The Balkans are a special place; with its diversity of cultures, religions, and nationalities, the region is very much like a bridge between Asia and Europe, the civilisation of the East and West, Christianity and Islam. The exhibition at the International Cultural Centre presents over 30 works from a photographic series by Michał Korta which came to life as a result of his journey to the Balkans. The artist described it as follows: “Without plans, expectations, or a set return date. My only goal was to see the Balkans. I visited eleven countries, travelling without haste with my car, which became my home for several months. I didn’t know what I would be doing the following day. I would think with images, I was in a photographic trance. […] I took pictures of people and places, here and now.” Korta’s photographic essay, composed during this journey, follows the tradition of “on the road” photography. The artist makes a purposeful reference to the classic photographic works of the 1960s and 70s, as well as to contemporary artists, such as Rineke Dijkstra and Alec Soth.
Carefully composed portraits, deserted landscapes, and seemingly meaningless, trivial details are among the recurring motifs. They combine into a visually intriguing story, as well as reveal the “hidden meaning.” Korta – a watchful observer of the Balkan reality – seeks to capture in these images the complex identity of the region, the atmosphere of the world that stretches in-between the past and the present. Although his perspective of an uninvolved observer and outsider brings the risk of stereotyping and generalisation (the trap of Balkanisation, as defined by Maria Todorova), Korta avoids superficial Orientalism and easy exoticism. His photographs offer an insightful portrait of the region. His pictures of people, places, and landscapes build a story of contemporary Balkans, which is full of hidden meanings, ambiguities, and uncertainties. A basketball court – one of the recurring motifs of the series – is one of the symbols of occurring changes. Those objects, emerging as a result of the success of Yugoslavia’s national team, once lively, are now deserted and ruined. Miljenko Jergović writes in the exhibition catalogue that they tells us “[…] more than all those fallen steel plants, deserted factories, ghostly industrial suburbs in places where there is no industry anymore, for in such places, in those courts set among the perfect karst emptiness, there are buried the last Yugoslavian generation’s dreams of happiness and success, of better life and promised freedom. […] Korta photographs what he sees, with his own understanding experience. If we judge by the pictures, his intimate world seems not very remote from the Balkans. His eye has become familiar with those landscapes. He doesn’t picture them as a stranger would. This is a compliment. His pictures are much like Stasiuk’s «Taksim». It is the same kind of respect for the dying, receding world of the time of political transformation.”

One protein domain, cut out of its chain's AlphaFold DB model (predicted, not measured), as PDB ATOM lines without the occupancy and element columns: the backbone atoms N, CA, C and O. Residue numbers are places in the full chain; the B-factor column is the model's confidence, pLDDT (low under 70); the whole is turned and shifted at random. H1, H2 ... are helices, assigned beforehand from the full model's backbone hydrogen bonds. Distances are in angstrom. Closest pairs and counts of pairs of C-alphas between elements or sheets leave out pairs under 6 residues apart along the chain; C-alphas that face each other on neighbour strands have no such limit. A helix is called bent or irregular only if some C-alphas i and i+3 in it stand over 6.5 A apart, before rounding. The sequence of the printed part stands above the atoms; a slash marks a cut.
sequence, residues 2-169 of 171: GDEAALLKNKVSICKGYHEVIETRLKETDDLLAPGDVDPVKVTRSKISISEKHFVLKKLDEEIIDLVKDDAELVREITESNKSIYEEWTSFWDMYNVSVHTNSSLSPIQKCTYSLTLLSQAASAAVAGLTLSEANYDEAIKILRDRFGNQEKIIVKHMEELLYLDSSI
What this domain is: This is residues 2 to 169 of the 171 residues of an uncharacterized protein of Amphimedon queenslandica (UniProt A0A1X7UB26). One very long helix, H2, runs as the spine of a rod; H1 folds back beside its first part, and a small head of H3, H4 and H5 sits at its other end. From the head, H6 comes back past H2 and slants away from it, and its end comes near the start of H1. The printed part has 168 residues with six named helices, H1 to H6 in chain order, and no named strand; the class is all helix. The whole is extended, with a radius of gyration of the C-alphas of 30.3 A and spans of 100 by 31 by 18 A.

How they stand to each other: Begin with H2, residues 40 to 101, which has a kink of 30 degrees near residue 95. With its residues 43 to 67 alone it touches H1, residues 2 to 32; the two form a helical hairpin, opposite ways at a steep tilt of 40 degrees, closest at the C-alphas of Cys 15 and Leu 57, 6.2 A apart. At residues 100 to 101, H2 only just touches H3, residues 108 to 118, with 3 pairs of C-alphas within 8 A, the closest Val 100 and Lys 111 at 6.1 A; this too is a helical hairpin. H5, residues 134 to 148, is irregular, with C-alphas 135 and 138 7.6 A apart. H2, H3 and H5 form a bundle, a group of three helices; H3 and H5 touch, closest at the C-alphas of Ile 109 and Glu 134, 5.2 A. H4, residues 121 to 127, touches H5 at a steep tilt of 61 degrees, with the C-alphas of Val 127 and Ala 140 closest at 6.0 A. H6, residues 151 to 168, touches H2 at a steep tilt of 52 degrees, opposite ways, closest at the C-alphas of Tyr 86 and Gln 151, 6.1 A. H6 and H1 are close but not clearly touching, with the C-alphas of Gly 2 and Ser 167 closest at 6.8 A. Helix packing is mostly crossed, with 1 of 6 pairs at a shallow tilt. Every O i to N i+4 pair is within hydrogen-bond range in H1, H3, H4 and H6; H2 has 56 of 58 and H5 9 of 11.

Deputy Director for Programme Policy
International Cultural Centre
Michał Korta – studied photography at the Academy of Fine Arts in Krakow and German at the Jagiellonian University. In his projects, he addresses issues such as identity, identification, and representation of reality. Portrait photography plays an important role in his oeuvre. His works were exhibited extensively in Poland and internationally (in Italy, Germany, Spain, and Israel). His major projects are: “Painter’s Notebook” (2017), “The Shadow Line” (2016), “Balkan Playground” (2014), “Female Israeli Soldiers” (2013), “Fashionistas” (2012), “Kazakh Dismounted” (2010), “After Collapse – Former Soviet Republics” (2006–2010). He collaborates with publishing houses, advertising agencies, and cultural institutions. Author of 2 photographic books: “Beautiful Monster. Skopje Brutalist Architecture” (2016), “Balkan Playground” (2016/2017). He teaches photography in Poland and Switzerland.
Curator: Natalia Żak
Coordination: Regina Pytlik
Graphic design of exhibition: Monika Chrabąszcz-Tarkowska
Exhibition partner: Tengu Gallery